Personality, culture and innovation

Personality, Culture and Innovation: Relationships between Personality Traits and National Innovation Scores

Innovation is a complex process that requires a range of skills and characteristics such as creativity, problem-solving ability and strategic vision. Is it possible that personality also plays a role in innovation? And in culture?

Historically, the belief in the variability of personality traits according to geographic location has been held, an assumption that has aroused deep interest in the academic community. However, systematic exploration of the global distribution of personality profiles has received little scrutiny to date.

Studies conducted at the nation-state level open a door to understanding how collective personality characteristics can influence a country’s ability to innovate. This is not only relevant from an academic point of view, but also has practical implications for governments and institutions seeking to drive economic growth through innovation.


The results of a large body of academic research show the benefits of using the five-factor personality model to accumulate and communicate empirical findings. The findings have numerous implications for research and practice in personnel psychology, especially in the subfields of selection, personnel training and development, and performance evaluation.

An essential aspect of this analysis is the relationship between “Openness to Experience” and innovation. The results suggest a strong positive correlation between Openness to Experience at the national level and innovation scores in terms of both input and output. This indicates that societies that value creativity, curiosity and exploration tend to be more innovative.

On the other hand, “Agreeableness” is also positively related to innovation inputs. This suggests that nations where people are more friendly and cooperative may be prone to collaborate on innovative projects and generate an environment conducive to the development of novel ideas. This has important implications for promoting collaboration and teamwork in education and business.

In contrast, no significant relationship was found between “Conscientiousness” and innovation inputs or outputs. This may indicate that perseverance and self-regulation, while valuable at the individual level, may not be as directly related to innovative successes at the national level.

Research therefore suggests that certain personality traits, such as openness to experience and friendliness, are associated with a greater capacity to innovate. At this point, it is essential to mention the educational ecosystem as a formative and transformative agent capable of creating an innovative learning environment.

It is interesting to note that the results differ when only one type of data or parameter is used; underlining the importance of using accurate and reliable measurement instruments in research, as they can affect conclusions and policy recommendations.

Towards a geography of personality traits

Other research also suggests that cultures can influence innovation. Cultures that value creativity, experimentation and cooperation may be more likely to generate innovative ideas.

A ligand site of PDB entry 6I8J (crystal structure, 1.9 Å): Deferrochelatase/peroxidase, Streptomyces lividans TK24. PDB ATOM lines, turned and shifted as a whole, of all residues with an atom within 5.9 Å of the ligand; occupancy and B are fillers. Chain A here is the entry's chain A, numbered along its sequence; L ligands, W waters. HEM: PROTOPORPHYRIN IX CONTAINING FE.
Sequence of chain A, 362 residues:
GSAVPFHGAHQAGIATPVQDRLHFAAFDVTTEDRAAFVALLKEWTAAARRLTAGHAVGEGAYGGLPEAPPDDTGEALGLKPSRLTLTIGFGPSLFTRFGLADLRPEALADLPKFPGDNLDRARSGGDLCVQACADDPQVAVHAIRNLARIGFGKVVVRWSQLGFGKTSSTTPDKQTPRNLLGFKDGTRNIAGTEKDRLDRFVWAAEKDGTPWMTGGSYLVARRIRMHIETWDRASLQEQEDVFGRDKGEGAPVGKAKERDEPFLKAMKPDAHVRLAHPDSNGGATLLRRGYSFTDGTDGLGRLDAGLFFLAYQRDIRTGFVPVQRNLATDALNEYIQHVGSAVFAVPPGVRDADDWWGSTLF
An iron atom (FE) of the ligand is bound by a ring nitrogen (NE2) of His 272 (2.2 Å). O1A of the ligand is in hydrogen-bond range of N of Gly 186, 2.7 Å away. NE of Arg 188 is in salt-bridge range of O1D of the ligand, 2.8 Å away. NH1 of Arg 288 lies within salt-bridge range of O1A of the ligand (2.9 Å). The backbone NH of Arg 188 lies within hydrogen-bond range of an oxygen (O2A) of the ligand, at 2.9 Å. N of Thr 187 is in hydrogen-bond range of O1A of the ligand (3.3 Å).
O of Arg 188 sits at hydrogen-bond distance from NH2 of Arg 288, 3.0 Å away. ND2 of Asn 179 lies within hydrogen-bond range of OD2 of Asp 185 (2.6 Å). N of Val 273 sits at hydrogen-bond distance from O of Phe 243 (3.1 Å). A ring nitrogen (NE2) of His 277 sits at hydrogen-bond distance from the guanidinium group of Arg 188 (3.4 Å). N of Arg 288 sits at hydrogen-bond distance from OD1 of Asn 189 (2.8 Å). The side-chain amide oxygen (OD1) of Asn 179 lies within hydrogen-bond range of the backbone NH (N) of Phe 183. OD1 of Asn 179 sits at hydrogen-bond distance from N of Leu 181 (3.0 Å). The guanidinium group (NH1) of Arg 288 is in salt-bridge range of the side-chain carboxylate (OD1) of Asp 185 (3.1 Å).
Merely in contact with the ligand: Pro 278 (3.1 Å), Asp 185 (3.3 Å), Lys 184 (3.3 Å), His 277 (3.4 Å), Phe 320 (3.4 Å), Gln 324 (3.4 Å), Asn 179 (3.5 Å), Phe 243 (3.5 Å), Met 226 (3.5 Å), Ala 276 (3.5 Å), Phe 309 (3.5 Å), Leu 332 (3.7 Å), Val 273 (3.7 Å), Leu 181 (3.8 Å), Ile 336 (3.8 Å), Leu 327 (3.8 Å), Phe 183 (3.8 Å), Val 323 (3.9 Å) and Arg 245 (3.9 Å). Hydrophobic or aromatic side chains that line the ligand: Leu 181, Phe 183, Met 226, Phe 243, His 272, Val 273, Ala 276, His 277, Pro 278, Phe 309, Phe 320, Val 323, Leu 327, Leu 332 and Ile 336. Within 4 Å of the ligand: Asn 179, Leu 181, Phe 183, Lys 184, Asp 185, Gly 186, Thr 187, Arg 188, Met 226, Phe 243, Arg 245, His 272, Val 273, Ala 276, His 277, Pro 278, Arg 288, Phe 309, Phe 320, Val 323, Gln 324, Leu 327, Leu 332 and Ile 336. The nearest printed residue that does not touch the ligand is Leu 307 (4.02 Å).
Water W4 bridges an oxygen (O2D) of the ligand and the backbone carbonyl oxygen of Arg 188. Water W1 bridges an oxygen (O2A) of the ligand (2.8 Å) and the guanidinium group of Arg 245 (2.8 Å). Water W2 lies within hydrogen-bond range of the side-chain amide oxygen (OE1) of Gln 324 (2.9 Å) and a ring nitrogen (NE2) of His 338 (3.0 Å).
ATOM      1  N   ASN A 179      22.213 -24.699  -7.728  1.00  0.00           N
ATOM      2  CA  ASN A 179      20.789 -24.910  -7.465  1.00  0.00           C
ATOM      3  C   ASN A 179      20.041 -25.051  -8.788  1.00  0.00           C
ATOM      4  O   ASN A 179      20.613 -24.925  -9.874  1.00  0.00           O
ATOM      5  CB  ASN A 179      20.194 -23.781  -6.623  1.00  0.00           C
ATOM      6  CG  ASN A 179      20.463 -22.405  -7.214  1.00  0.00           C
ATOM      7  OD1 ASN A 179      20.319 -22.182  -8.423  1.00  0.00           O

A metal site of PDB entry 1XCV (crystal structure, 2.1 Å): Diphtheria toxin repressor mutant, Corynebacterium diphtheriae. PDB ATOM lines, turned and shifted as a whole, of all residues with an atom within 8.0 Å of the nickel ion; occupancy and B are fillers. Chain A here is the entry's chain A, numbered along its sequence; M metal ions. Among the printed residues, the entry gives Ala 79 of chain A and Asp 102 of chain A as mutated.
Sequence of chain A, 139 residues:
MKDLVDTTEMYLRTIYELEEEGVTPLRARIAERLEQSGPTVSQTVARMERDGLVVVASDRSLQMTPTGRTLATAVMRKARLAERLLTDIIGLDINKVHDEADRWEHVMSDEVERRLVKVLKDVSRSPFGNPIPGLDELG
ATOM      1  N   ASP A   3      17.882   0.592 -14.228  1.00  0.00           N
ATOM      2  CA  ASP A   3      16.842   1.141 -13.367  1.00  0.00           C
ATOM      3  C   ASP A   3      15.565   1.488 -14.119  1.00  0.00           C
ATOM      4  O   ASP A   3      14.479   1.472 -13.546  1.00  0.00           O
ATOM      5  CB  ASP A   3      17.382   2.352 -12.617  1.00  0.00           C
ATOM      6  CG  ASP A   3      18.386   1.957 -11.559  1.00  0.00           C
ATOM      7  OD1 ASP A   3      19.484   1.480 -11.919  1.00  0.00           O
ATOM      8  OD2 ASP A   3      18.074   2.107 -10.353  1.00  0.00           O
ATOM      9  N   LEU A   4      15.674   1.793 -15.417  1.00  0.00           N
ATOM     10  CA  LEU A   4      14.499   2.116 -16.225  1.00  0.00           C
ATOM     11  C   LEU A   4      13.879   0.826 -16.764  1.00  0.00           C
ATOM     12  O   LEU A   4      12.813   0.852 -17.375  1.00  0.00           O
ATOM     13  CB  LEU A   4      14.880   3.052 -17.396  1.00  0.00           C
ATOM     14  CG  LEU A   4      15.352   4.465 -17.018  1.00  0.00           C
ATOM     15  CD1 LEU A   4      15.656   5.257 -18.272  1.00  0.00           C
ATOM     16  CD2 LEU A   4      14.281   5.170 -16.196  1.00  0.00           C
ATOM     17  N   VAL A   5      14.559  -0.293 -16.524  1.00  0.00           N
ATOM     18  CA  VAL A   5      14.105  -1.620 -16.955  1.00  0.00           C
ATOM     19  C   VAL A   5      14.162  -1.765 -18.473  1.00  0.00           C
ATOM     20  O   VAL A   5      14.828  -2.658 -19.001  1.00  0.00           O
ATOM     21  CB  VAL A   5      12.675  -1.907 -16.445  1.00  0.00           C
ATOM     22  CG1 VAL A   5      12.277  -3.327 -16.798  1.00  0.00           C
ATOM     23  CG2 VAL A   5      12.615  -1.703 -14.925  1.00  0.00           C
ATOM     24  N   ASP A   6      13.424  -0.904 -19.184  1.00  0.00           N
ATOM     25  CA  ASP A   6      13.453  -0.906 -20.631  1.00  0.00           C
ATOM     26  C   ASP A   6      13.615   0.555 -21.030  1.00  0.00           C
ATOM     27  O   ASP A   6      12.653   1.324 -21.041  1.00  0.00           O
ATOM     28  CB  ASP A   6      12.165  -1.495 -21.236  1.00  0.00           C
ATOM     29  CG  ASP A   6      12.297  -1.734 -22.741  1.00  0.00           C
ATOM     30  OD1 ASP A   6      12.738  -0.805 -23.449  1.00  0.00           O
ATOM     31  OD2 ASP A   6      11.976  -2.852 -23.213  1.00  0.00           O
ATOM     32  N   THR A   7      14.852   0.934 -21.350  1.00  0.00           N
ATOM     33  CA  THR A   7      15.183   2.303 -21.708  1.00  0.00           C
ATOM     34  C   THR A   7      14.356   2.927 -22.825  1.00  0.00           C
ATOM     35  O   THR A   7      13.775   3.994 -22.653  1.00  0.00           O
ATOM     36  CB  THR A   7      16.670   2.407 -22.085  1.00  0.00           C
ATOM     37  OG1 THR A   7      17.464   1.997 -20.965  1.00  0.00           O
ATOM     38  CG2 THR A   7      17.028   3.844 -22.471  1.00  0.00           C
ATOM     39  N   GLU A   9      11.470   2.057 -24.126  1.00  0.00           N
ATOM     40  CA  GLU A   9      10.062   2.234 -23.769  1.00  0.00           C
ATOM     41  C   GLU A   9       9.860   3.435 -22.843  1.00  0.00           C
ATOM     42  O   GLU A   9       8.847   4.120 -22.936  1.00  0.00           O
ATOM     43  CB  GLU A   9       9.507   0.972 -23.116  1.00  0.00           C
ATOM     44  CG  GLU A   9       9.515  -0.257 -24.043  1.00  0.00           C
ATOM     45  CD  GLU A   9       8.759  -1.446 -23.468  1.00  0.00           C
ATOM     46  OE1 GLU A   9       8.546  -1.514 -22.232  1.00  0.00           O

The results obtained indicate that distance from the equator and average temperature do not exhibit significant relationships with personality factors. However, when cluster analysis and multidimensional scaling techniques are applied, interesting patterns are revealed. It can be seen that geographically close cultures tend to share similar personality profiles, suggesting the existence of cultural and geographic influences on the formation of collective personality traits.

A particularly relevant finding is the distinction between European and American cultures, on the one hand, and Asian and African cultures, on the other. The former exhibit higher levels of extroversion and openness to experience, but lower friendliness. This dichotomy points to the importance of considering cultural and regional factors in the study of personality traits at the global level.

However, it is important to emphasize that the differences observed between cultures could derive from multiple sources. Genetics and cultural characteristics are just some of the potential influences. To further elucidate the origins of these geographical divergences in personality traits, acculturation studies and the analysis of other natural experiments that address this complex phenomenon are required.

Fostering innovation to drive growth

Research on the relationship between personality, culture and innovation reminds us that innovation is not simply a product of investment in research and development, but is also rooted in people’s psychology and cultural dynamics. Therefore, governments and financial institutions interested in fostering a country’s economic growth need to consider promoting environments that encourage openness to experience, collaboration and creativity. This could translate into promoting soft skills education, diversity and inclusion in the workplace, and investing in the creation of workspaces that foster creativity and collaboration.

These findings therefore provide a valuable starting point for future research and raise significant questions that transcend the boundaries of psychology and geography. By deepening the understanding of the relationship between personality, cultures and geolocation, the foundations are laid for the development of more informed policy and educational strategies that stimulate innovation on a global scale.